The Importance of Sun Protection for Skin of Color
If you are Black, Hispanic, Asian, Native American or have other skin of color, you have more natural protection from the harmful UVA (aging) and UVB (burning) rays of the sun than people with light skin. And that’s good news! However, having more protection doesn’t make you immune to damage caused by the sun, so protecting your skin this summer and all year ‘round is still the smartest choice.
What Protects Skin of Color from Some of the Sun’s Harmful Effects?
Dark skin naturally produces more of a chemical called melanin which gives your skin color and helps absorb the sun’s damaging UV rays. The darker your skin, the more melanin it contains. While melanin can be helpful in screening out some of the sun’s harmful UV rays, it only offers you a small percentage of protection from the sun. It’s very important that you take additional steps to protect your skin.
What More Should I Be Doing to Be Sun Smart?
- When you’re spending time outdoors, it’s vital to apply a broad-spectrum sunscreen with an SPF of at least 30 to your exposed skin every day, no matter your skin color.
There are two types of sunscreens, physical and chemical. Physical (or mineral) sunscreens block the sun’s rays with compounds like zinc oxide. However, these formulas can sometimes appear chalky on individuals of color, or make your skin look ashen. In this case, a chemical sunscreen, which absorbs the sun’s rays, may work best. Chemical sunscreens’ active ingredients may be avobenzone, octinoxate or oxybenzone.
Look for a water-resistant formula to combat sweat and reapply your sunscreen every two hours, (or more often after swimming or activities that cause you to sweat), to maintain protection.
- Protective clothing (like long-sleeved shirts and pants) and a broad-brimmed hat are very important.
- Don’t forget your eyes. Sunglasses should have special UV coatings to protect against the sun’s glaring UV rays.
- Seek shade when you can, especially during the hottest times of the day.
Skin Cancer and Skin of Color
One in five Americans will develop some form of skin cancer in their lifetime, making it the most common form of cancer. The American Cancer Society reports that the lifetime risk of getting melanoma, skin cancer’s deadliest form, is 1 in 167 for Hispanics and 1 in 1,000 for African Americans, compared with 1 in 38 for Caucasians and others with fair skin.
However, at a meeting of the American Academy of Dermatology, researchers from the University of Cincinnati shared study results showing that dark-skinned people are more likely to die from skin cancer than light-skinned people.
Some of the reasons may include:
- A decreased awareness that dark skin can get skin cancer. By the time those with darker skin are diagnosed, the disease may be in a more advanced state and more difficult to treat
- Sporadic (if any) use of sunscreen and protective clothing. According to an article by Wayne Kuznar in Dermatology Times, “Despite all that is known about the value of sunscreen in protecting from sunburn, premature skin aging, hyperpigmentation, and skin cancer, sunscreen use is low in people with skin of color. Some 62 to 74% of African Americans and 47 to 69% of Hispanics report never or rarely using sunscreens. Use of protective clothing is similarly low in these groups.”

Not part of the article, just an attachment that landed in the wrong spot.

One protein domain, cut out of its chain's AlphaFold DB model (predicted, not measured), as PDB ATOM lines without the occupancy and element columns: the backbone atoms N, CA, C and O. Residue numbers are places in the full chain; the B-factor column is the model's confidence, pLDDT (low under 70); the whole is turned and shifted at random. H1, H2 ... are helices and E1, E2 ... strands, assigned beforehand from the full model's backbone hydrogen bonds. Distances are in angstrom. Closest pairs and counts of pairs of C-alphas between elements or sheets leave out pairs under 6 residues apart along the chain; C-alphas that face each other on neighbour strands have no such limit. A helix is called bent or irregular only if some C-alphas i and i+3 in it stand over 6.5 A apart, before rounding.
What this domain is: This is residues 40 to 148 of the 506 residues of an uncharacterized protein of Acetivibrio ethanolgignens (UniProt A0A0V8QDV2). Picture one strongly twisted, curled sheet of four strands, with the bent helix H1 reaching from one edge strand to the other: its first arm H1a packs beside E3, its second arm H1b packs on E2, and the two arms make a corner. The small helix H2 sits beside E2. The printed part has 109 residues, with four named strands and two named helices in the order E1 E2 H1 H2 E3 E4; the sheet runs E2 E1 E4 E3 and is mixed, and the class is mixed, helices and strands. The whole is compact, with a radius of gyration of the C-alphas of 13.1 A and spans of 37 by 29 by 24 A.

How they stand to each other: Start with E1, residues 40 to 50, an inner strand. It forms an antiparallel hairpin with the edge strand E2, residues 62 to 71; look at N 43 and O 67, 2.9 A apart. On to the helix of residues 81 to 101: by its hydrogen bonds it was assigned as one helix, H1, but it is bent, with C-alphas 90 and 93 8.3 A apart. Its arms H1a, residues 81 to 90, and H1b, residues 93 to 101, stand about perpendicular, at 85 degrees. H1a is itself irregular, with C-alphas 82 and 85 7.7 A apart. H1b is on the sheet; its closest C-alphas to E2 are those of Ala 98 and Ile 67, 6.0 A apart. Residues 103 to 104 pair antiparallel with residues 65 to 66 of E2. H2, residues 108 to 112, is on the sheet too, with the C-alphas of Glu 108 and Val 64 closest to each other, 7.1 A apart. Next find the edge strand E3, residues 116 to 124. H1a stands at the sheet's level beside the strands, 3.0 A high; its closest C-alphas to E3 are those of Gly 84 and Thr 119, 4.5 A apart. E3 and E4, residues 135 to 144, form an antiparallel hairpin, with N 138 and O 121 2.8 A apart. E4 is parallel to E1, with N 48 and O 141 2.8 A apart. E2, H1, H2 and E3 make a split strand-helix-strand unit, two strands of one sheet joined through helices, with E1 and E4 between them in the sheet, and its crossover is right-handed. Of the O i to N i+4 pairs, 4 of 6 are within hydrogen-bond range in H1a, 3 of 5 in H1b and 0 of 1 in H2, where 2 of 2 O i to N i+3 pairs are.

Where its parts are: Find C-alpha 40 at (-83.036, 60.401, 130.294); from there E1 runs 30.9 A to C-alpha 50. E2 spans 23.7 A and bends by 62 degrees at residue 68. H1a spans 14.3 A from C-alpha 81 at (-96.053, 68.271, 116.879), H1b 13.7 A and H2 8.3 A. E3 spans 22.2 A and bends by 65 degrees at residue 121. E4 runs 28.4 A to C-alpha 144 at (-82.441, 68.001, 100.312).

Fewer self exams and annual total-body skin cancer exams for early detection
- Difficulty spotting suspicious lesions (either because of the lack of contrast between the lesion and the skin, or the fact that skin cancers often appear in difficult-to-see areas, such as the hands and lower extremities, including the soles of the feet.
Sun-Related Skin Concerns in Skin of Color is a Priority at Advanced Dermatology
Our dermatologists and other skin cancer experts are leaders in performing thorough annual total-body skin cancer exams on individuals who have darker skin, and also understand the best way to treat those cancers to minimize scarring and other concerns which are more of an issue for those with darker skin.
Exposure to UV rays can cause fine lines, wrinkles and age spots known as photoaging. Diligent use of sunscreen can reduce or delay photoaging in people of color.
Sunscreen also addresses one of the most common dermatologic concerns among those with darker skin — hyperpigmentation (spots of excessive pigmentation). One of the best ways to manage melasma or other hyperpigmentation disorders is with sun protection. Vigilant use of sunscreen can help keep hyperpigmentation in check.
Schedule Your Annual Total-Body Skin Cancer Exam
If you haven’t had a total-body skin cancer exam yet this year, or if you’ve seen changes to a mole or spot on your skin, schedule an appointment online today or by calling 866-400-3376.
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